I just got it so glad I know at the start.

        Do you leave the residue in the upper coffee pot? That would mean it would remain moist.

        Thanks

      2. BTW I'm referring to the INTERIOR of the pot in my original post.

        1. Sorry to take so long to get back to you. Here is a link with the US contact information

          http://www.bialettishop.com/ContactUs...

          Hope this helps.

          1 Reply
          1. By all means, clean out the upper chamber. Nothing like a little rancid coffee oils to provide a nice coating.

            1 Reply
            1. re: poser

              thanks, poser, I will clean it out and dry it out

            2. "...Also, I've read that the upper chamber where the coffee ends up should never be cleaned as there's an advantage to leaving the residue to build up "like a patina of flavor"."

              Seriously? I've never heard of any coffee making device recommending anything but using spotlessly clean equipment.

              1 Reply
              1. re: taos

                taos

                Yes, I read that in several of the "review" posts of Amazon.com where I bought the Bialetti pot.

                Some say to never clean out the residue from the coffee chamber and then they contradict themselves by saying to make sure it is dry and not to let it air dry. This is why I am asking in Chowhound.

                I'm glad I double checked for advice in Chowhound and will now know to clean out both chambers (the water tank and the coffee pot) with clean water and wipe dry.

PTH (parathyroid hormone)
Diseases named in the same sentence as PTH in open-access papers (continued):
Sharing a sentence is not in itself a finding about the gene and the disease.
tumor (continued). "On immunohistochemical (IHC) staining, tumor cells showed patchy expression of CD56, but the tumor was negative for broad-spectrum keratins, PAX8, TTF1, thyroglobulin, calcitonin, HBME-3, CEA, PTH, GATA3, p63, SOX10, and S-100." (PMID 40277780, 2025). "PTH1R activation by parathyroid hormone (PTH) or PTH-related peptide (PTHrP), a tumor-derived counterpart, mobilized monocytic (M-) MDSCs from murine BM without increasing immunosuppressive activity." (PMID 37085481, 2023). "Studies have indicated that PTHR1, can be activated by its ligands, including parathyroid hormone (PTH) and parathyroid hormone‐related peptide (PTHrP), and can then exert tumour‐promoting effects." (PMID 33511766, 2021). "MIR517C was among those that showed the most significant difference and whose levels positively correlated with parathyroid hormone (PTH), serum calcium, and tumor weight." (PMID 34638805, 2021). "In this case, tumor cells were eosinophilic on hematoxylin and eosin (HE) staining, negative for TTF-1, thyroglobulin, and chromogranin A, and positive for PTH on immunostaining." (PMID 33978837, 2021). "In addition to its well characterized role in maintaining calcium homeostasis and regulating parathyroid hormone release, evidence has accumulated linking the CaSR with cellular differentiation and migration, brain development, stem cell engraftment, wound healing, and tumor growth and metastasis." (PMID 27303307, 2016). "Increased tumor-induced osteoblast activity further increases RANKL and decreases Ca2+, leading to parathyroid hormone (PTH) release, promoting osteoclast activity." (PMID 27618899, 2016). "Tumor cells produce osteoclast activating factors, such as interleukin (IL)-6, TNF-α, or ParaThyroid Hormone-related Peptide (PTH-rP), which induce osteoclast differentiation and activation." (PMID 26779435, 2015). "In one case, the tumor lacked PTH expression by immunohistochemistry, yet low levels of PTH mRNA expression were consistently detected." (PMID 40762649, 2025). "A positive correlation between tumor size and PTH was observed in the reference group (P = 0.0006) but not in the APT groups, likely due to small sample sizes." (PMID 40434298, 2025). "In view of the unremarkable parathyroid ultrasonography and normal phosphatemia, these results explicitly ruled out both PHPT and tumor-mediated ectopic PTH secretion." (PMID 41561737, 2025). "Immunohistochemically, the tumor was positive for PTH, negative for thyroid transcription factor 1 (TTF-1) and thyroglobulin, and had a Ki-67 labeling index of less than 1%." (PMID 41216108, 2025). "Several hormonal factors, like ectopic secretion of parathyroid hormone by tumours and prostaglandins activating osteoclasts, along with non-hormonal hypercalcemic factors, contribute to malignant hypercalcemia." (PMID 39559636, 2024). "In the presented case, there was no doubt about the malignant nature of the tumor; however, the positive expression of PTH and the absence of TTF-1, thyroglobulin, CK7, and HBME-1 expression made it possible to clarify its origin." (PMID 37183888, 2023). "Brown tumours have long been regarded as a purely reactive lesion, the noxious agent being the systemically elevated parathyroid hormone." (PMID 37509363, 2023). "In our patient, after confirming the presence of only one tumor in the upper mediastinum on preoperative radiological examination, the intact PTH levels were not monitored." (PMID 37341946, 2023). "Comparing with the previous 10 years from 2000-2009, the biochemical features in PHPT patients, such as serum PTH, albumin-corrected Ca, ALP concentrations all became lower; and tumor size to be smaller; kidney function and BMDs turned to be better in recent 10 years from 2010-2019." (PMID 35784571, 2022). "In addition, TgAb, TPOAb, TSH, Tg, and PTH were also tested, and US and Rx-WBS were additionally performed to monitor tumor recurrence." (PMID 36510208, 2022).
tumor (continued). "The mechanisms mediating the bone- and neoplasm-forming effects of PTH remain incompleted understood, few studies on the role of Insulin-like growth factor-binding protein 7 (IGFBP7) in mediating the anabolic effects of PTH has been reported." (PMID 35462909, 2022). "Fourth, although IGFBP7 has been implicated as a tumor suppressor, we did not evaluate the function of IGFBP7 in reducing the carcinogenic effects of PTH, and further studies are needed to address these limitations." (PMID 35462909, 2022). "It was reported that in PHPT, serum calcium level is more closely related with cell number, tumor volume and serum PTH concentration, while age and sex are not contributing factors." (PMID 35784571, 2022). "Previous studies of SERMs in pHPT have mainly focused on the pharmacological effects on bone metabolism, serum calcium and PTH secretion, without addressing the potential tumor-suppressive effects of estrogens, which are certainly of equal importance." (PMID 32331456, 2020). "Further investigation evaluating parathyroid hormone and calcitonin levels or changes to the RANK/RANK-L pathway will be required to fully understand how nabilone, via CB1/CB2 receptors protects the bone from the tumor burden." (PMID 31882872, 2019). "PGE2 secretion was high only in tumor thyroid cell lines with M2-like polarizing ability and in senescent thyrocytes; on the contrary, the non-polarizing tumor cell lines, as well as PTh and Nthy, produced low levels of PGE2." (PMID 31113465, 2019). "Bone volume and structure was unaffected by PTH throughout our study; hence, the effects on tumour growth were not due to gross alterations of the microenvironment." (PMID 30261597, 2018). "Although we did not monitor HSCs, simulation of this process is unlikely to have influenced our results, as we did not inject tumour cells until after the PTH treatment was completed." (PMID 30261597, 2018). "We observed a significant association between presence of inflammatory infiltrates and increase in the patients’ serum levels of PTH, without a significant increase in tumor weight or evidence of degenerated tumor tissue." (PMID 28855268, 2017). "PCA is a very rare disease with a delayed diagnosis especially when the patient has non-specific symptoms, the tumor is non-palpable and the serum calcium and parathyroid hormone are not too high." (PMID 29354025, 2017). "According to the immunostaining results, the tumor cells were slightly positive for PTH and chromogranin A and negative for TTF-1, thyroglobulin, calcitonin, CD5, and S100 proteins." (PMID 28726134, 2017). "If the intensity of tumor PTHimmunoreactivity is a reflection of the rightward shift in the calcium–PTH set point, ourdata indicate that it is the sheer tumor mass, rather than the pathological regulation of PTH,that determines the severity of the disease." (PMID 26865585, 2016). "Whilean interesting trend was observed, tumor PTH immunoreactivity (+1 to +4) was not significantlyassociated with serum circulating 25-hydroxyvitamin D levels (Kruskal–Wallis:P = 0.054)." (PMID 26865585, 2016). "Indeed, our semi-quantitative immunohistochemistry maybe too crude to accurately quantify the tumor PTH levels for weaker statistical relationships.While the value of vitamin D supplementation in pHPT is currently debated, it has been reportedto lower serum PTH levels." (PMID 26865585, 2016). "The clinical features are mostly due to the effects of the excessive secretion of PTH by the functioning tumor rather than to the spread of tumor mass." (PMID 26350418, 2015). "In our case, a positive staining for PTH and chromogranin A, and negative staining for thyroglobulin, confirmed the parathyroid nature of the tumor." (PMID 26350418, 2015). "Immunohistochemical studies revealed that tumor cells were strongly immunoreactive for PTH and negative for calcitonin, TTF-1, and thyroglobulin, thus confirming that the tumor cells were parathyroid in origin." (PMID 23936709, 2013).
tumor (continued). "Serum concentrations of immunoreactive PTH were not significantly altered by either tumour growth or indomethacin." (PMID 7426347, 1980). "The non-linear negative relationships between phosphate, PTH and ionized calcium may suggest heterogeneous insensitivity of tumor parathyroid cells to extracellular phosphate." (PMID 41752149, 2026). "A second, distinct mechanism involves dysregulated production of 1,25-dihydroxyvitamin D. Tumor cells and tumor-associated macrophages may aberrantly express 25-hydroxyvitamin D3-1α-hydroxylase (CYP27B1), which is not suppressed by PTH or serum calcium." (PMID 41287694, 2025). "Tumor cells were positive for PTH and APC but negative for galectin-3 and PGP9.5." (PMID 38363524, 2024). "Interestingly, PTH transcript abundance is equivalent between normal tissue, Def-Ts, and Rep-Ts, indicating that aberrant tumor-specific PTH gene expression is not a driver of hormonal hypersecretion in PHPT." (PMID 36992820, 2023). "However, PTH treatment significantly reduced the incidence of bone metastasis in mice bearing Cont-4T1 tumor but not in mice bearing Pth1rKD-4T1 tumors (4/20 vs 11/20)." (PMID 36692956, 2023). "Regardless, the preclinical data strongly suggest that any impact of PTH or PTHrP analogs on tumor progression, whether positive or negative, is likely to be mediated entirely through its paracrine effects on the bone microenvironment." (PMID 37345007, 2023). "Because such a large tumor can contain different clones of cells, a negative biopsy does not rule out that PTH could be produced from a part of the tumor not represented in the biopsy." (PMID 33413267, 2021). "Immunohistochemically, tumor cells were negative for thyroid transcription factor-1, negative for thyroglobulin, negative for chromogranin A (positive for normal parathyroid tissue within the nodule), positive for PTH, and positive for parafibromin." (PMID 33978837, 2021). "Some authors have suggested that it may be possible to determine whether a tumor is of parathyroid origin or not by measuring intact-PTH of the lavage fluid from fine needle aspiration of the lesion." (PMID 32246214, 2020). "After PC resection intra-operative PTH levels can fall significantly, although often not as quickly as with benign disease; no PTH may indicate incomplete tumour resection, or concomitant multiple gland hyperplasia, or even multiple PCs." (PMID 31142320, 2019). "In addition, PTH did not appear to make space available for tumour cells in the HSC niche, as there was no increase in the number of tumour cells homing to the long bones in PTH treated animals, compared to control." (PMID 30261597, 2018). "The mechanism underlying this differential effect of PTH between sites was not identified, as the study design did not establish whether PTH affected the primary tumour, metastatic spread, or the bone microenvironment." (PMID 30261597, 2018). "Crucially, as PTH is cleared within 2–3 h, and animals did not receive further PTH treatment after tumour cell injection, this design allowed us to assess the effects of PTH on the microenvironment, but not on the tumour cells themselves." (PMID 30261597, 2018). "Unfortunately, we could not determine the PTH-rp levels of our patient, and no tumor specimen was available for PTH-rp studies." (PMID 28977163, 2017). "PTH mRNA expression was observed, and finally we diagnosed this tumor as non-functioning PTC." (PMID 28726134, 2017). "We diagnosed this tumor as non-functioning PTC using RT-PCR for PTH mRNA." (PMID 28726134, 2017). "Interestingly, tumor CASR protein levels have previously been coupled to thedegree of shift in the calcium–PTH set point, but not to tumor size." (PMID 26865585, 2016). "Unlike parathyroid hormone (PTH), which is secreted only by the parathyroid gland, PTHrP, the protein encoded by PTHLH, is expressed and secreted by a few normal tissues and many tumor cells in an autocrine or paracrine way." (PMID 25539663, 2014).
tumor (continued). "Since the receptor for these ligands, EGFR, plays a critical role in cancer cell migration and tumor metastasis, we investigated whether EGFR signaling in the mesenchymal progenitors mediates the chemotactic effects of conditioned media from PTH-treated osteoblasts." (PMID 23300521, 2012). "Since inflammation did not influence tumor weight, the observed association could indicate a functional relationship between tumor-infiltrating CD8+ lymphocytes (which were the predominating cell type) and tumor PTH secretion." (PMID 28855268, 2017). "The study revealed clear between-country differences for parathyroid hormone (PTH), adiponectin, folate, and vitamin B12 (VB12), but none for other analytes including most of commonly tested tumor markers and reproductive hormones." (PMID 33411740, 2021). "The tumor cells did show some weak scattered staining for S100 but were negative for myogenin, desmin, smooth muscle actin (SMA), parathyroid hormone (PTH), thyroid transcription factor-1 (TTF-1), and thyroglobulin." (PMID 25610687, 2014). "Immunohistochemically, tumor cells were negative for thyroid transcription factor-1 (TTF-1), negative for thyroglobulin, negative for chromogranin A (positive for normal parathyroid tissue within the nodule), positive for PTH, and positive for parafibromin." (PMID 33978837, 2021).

Thanks so much to you all

              2. Some say to never clean out the residue from the coffee chamber and they contradict what they say by saying to make sure it is dry and not to let it air dry.
                I'm glad I double checked for advice in Chowhound and will now know to clean out both chambers (the water tank and the coffee pot) with clean water and wipe dry.
                Thanks so much to you all

                1. I have info straight from Bialetti.

                  I went to the Bialetti link that "dcrb" posted in this thread, and called the 800 number. The very informative rep told me that it's the BOTTOM chamber that you should not wipe clean and only rinse out with hot water(!). The coffee oils seep down after brewing and build up, thereby "seasoning" it, which discolors the metal. She said IF it becomes too gunky, you can use a solution of 1 part vinegar and 1 part water to dissolve it, just rinse well. About the upper cup, a buildup of oils there "wouldn't make a difference to the flavor of the coffee" and should be "wiped out frequently".

                  The minimum care for your moka is no soap ever, and separate all parts every few brewings for cleaning with hot water and a wipe down.

                  Well, I don't know about everyone else, but I feel vindicated. I've been cleaning my mokas according to my gut, and it's exactly how Bialetti recommends.

                  ( If I had to do anything more involved, I'd buy an $80 De'Longhi machine and get a REAL espresso! )

                  Hope this helps some people.

                  1 Reply
                  1. re: Dennisf88

                    ( If I had to do anything more involved, I'd buy an $80 De'Longhi machine and get a REAL espresso! )"

                    LOL! That's a good one.